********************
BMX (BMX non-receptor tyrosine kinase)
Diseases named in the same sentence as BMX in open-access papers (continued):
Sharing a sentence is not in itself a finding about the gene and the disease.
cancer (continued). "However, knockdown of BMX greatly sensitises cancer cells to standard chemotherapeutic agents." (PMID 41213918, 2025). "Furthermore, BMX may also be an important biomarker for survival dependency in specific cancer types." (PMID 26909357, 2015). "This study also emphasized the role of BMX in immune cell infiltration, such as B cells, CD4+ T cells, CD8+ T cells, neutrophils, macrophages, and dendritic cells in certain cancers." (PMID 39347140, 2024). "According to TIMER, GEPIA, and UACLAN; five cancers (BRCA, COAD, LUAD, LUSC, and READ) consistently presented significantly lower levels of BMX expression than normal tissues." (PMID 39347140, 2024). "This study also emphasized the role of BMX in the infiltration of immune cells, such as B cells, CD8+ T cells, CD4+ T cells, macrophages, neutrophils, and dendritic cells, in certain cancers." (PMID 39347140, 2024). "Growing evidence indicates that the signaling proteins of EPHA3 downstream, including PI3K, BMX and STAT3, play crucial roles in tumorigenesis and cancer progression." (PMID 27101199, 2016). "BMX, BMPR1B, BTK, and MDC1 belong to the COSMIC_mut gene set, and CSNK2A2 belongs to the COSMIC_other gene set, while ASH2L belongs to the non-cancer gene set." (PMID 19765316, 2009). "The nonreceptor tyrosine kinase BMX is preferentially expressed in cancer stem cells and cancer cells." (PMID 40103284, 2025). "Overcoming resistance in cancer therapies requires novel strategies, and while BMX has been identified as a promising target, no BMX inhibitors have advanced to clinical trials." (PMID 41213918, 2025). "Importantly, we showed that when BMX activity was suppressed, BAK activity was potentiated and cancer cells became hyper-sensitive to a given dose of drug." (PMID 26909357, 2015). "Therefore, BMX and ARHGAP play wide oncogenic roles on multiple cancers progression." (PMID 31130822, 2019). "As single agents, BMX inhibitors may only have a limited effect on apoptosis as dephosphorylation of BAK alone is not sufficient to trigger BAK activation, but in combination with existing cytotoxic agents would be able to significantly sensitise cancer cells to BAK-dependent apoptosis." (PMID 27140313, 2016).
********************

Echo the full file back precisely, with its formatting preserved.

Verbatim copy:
BMX (BMX non-receptor tyrosine kinase)
Diseases named in the same sentence as BMX in open-access papers (continued):
Sharing a sentence is not in itself a finding about the gene and the disease.
cancer (continued). "However, knockdown of BMX greatly sensitises cancer cells to standard chemotherapeutic agents." (PMID 41213918, 2025). "Furthermore, BMX may also be an important biomarker for survival dependency in specific cancer types." (PMID 26909357, 2015). "This study also emphasized the role of BMX in immune cell infiltration, such as B cells, CD4+ T cells, CD8+ T cells, neutrophils, macrophages, and dendritic cells in certain cancers." (PMID 39347140, 2024). "According to TIMER, GEPIA, and UACLAN; five cancers (BRCA, COAD, LUAD, LUSC, and READ) consistently presented significantly lower levels of BMX expression than normal tissues." (PMID 39347140, 2024). "This study also emphasized the role of BMX in the infiltration of immune cells, such as B cells, CD8+ T cells, CD4+ T cells, macrophages, neutrophils, and dendritic cells, in certain cancers." (PMID 39347140, 2024). "Growing evidence indicates that the signaling proteins of EPHA3 downstream, including PI3K, BMX and STAT3, play crucial roles in tumorigenesis and cancer progression." (PMID 27101199, 2016). "BMX, BMPR1B, BTK, and MDC1 belong to the COSMIC_mut gene set, and CSNK2A2 belongs to the COSMIC_other gene set, while ASH2L belongs to the non-cancer gene set." (PMID 19765316, 2009). "The nonreceptor tyrosine kinase BMX is preferentially expressed in cancer stem cells and cancer cells." (PMID 40103284, 2025). "Overcoming resistance in cancer therapies requires novel strategies, and while BMX has been identified as a promising target, no BMX inhibitors have advanced to clinical trials." (PMID 41213918, 2025). "Importantly, we showed that when BMX activity was suppressed, BAK activity was potentiated and cancer cells became hyper-sensitive to a given dose of drug." (PMID 26909357, 2015). "Therefore, BMX and ARHGAP play wide oncogenic roles on multiple cancers progression." (PMID 31130822, 2019). "As single agents, BMX inhibitors may only have a limited effect on apoptosis as dephosphorylation of BAK alone is not sufficient to trigger BAK activation, but in combination with existing cytotoxic agents would be able to significantly sensitise cancer cells to BAK-dependent apoptosis." (PMID 27140313, 2016).